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Blackwell Publishing, Ltd.

CLINICAL REVIEW
Pediatric Dermatology Vol. 21 No. 3 191 196, 2004

The Preauricular Sinus: A Review of


its Clinical Presentation, Treatment,
and Associations
Noah S. Scheinfeld, M.D., J.D., Nanette B. Silverberg, M.D., Jeffrey M. Weinberg, M.D.,
and Valerie Nozad, D.O.
Department of Dermatology, St. Lukes-Roosevelt Hospital Center and Beth Israel Medical Center, New York, New York

Abstract: Preauricular sinuses (ear pits) are common congenital abnor-


malities. Usually asymptomatic, they manifest as small dells adjacent to
the external ear near the anterior margin of the ascending limb of the helix,
most frequently on the right side. Preauricular sinuses can be either
inherited or sporadic. When inherited, they show an incomplete autosomal
dominant pattern with reduced penetrance and variable expression. They
may be bilateral, increasing the likelihood of being inherited, in 2550% of
cases. Preauricular sinuses are features of other conditions or syndromes
in 3 10% of cases, primarily in association with deafness and branchio-
oto-renal (BOR) syndrome. When other congenital anomalies coexist with
these sinuses, auditory testing and renal ultrasound should be con-
sidered. Sinuses may become infected, most commonly with gram-positive
bacteria, in which case their exudates should be cultured and appropriate
antibiotics administered. Recurrent infection is a clear indication for com-
plete excision and provides the only definitive cure. Recurrence rates after
surgery range from 9% to 42%. Meticulous excision by an experienced
head and neck surgeon minimizes the risk of recurrence.

Preauricular sinuses (ear pits) are a common congenital is usually on the auricle. Sinuses have been reported to
Address correspondence to Noah S. Scheinfeld, M.D., Department of Dermatology, St. Lukes Hospital, 1020 Amsterdam Ave., Suite 11D, Apt 9E, New York, NY 10025, or e-mail: nss32@columbia.edu.

abnormality. First described by Heusinger in 1864, they are occur along the lateral surface of the helicine crus and the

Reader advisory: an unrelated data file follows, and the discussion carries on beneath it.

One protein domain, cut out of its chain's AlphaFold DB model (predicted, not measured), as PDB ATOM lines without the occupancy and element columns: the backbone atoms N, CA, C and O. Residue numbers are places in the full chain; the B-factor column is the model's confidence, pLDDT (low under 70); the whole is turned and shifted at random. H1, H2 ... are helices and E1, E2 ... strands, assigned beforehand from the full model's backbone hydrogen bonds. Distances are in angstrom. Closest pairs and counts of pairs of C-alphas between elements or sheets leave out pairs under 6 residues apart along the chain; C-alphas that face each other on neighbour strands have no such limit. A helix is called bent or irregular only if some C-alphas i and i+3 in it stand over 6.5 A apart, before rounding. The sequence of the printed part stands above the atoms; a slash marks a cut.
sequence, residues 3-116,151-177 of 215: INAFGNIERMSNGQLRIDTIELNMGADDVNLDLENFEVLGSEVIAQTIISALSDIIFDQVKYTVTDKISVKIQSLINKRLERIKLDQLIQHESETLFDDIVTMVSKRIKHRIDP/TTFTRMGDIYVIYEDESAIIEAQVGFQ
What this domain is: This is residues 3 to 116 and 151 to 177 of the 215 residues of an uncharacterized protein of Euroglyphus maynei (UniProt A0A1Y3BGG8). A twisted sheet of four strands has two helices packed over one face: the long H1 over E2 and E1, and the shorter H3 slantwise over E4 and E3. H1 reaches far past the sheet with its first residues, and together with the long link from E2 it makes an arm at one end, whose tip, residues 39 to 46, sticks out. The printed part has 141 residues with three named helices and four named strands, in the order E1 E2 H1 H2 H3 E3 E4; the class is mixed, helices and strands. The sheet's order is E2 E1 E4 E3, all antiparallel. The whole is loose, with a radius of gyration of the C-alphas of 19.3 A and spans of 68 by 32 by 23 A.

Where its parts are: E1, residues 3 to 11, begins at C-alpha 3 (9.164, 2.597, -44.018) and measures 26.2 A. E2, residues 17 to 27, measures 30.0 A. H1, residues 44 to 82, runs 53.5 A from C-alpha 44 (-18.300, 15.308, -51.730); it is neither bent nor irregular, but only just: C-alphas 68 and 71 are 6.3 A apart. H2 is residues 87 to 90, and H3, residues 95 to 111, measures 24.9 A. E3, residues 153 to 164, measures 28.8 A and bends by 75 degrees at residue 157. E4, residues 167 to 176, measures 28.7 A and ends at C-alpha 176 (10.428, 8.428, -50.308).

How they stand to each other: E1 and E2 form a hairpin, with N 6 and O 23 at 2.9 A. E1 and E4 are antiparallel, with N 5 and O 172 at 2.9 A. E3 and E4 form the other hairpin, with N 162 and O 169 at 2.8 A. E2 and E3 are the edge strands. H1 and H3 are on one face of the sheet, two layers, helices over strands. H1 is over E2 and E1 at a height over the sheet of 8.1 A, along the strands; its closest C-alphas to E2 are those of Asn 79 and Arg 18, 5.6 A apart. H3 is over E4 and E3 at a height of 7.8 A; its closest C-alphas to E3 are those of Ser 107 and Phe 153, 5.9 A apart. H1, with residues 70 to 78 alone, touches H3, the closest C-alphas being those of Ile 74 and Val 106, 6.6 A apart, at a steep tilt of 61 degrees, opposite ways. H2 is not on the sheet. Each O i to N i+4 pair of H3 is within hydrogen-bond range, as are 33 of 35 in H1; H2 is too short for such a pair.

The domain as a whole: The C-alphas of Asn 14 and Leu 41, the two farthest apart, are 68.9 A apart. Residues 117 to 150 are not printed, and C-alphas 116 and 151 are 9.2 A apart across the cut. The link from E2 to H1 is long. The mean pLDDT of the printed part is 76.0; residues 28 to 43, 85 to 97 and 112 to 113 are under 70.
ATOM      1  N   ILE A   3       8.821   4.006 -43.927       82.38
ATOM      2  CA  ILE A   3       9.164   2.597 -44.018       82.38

frequently noted on routine physical examination and most superior posterior margin of the helix, tragus, or lobule.
affected patients seek no treatment. Their incidence varies Preauricular sinuses are usually narrow and short,
globally and is estimated in the United States at 0.10.9%, in occasionally arborizing and following a tortuous course near
England at 0.9% (1), in Taiwan at 1.62.5% (2), and in some the external ear. They are usually found lateral, superior,
areas of Africa at 410% (3). Sinuses manifest as small dells and posterior to the facial nerve and the parotid gland,
(width less than 3 mm) adjacent to the external ear, usually into which they can rarely extend. In almost all cases, the
located at the anterior margin of the ascending limb of the duct connects to the perichondrium of the auricular carti-
helix, most frequently on the right side (Fig. 1) (4). The lage. The extent of lesions can be assessed using methyl-
term preauricular is a misnomer because the sinus opening ene blue staining and a probe (5).

Address correspondence to Noah S. Scheinfeld, M.D., Department


of Dermatology, St. Lukes Hospital, 1020 Amsterdam Ave., Suite 11D,
Apt 9E, New York, NY 10025, or e-mail: nss32@columbia.edu.

191
192 Pediatric Dermatology Vol. 21 No. 3 May/June 2004

Figure 2. Squamous epithelium with hyperkeratosis and


parakeratosis (hematoxylin-eosin; magnification 200).

Figure 3. Duct filled with smegma-like material (hematoxylin-


Figure 1. Preauricular sinus adjacent to the external ear eosin; magnification 100).
located at the anterior margin of the ascending limb of the
helix, on the right side in an 18-year-old African American.

HISTOLOGY
Stratified squamous epithelium showing hyperkeratosis
and parakeratosis (Fig. 2) lines the duct of the sinus and
may be filled with a smegma-like material (Fig. 3) and
may contain sebaceous glands or sebocytes (Fig. 4), sweat
glands, and hair follicles (6). The surrounding tissue can
contain plasma cells, lymphocytes, and neutrophils. If
severe inflammation has occurred, the epithelial lining is
often replaced by granulation tissue.

COMPLICATIONS Figure 4. Cells with isolated sebocytes (hematoxylin-


eosin; magnification 400).
Preauricular sinuses can become infected, most commonly
with Staphylococcal species and less commonly with
Proteus, Streptococcus, and Peptococcus species (7). Edema, can have atypical presentations that include wound infection
erythema, fluid drainage, and pain are common signs of after rhytidectomy (8) and submandibular abscesses (9).